Animation created by Eddie Opara for Wired that renders the issue number 21.12 in its binary configuration of 1s and 0s.
In the December 2013 issue of Wired, special guest editor Bill Gates hosts a dialogue with former President Bill Clinton about the power of technology to transform the world. Inspired by the historic pairing, Pentagram’s Eddie Opara and team have created an illustration for the issue that uses binary numbers—the 1s and 0s that are the building blocks of the digital age—as its theme.
Every month Wired invites a different designer or artist to create an image for the opening page of the features well that incorporates the volume and issue number. For December’s issue, No. 21.12, Opara and his team have rendered the number in its binary configuration of 1s and 0s. The designers wanted to represent the number in a way that was not overtly digital, so it appears in the analog form of wooden pegs in round holes. (The illustration was created digitally.)
The team also created an animated version of the design in which the three-dimensional pegs advance and recede to form the number. Originally intended for the app version of the magazine, the animation is seen for the first time here.
The animated graphic identities that appear at the end of a television show serve as quick, distinctive signatures for the producers behind the program. Pentagram’s Emily Oberman and team have designed the identity for Curly One Productions, the company of the producer Corin Nelson. Oberman recently collaborated with Nelson on the opening titles and graphics for “The Queen Latifah Show”, for which Nelson is one of the executive producers. Nelson is a five-time Emmy Award winner who has executive produced, run or developed a number of series including “Chelsea Lately,” “The Nate Berkus Show,” “The Rosie O’Donnell Show,” “The Sharon Osbourne Show,” and “It’s On With Alexa Chung.”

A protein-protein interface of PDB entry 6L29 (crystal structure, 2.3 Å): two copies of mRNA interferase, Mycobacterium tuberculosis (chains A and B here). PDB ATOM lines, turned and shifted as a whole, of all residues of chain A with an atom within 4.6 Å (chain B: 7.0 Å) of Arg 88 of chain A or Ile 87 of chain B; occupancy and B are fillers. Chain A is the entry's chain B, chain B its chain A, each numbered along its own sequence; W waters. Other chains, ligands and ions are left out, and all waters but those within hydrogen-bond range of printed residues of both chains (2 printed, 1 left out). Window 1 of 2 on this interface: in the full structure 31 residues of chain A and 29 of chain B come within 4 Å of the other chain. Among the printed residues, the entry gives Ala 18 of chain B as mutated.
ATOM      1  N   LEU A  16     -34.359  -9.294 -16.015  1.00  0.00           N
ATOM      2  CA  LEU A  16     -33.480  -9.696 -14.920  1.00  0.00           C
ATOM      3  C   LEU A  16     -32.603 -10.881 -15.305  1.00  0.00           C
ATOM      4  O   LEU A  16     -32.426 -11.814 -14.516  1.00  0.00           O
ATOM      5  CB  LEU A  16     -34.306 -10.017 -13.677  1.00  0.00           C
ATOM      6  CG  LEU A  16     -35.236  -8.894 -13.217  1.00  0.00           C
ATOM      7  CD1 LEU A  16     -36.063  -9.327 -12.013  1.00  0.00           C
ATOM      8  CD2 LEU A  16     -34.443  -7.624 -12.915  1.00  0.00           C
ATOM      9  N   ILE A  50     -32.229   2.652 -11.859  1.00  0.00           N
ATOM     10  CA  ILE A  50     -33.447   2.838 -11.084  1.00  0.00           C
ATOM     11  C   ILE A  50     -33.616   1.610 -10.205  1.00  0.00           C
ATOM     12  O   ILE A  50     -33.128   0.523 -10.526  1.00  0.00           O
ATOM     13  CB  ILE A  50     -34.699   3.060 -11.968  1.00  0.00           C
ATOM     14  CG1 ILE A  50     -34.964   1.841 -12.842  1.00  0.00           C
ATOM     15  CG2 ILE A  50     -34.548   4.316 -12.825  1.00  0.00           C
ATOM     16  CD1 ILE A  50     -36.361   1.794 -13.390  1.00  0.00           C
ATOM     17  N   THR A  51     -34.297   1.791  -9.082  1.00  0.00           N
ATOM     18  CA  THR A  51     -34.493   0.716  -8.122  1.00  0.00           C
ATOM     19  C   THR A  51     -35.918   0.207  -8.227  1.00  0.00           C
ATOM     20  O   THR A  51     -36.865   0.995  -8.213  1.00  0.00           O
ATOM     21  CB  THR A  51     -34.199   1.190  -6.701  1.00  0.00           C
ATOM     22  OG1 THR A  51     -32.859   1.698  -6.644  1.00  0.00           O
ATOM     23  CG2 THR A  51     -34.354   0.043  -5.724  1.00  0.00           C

The Curly One name was inspired by Nelson’s own signature curly locks, and the logo—literally, a “curly” “1,” get it?—is a mix of grit and glamour that sums up her personality: a little bit rock ‘n’ roll, feminine, smart and funny.
“I love to design production company logos because they only appear for two seconds, and so you get to do something cool, fun and memorable for just an instant, and people get to know it over time,” says Oberman. “It’s the Snapchat of logos!”
You can deny words, but you can’t deny film. That is the the belief which lies at the very core of WITNESS, the nonprofit human rights organisation that Harry Pearce has designed for and advised for the last 20 years.
For a new major campaign, WITNESS has joined forces with Amnesty International to highlight and prevent the ever-growing problem of forced eviction: the millions of people who are being illegally forced from their homes by corporations and governments around the world.
Opening title sequence for “The Queen Latifah Show.”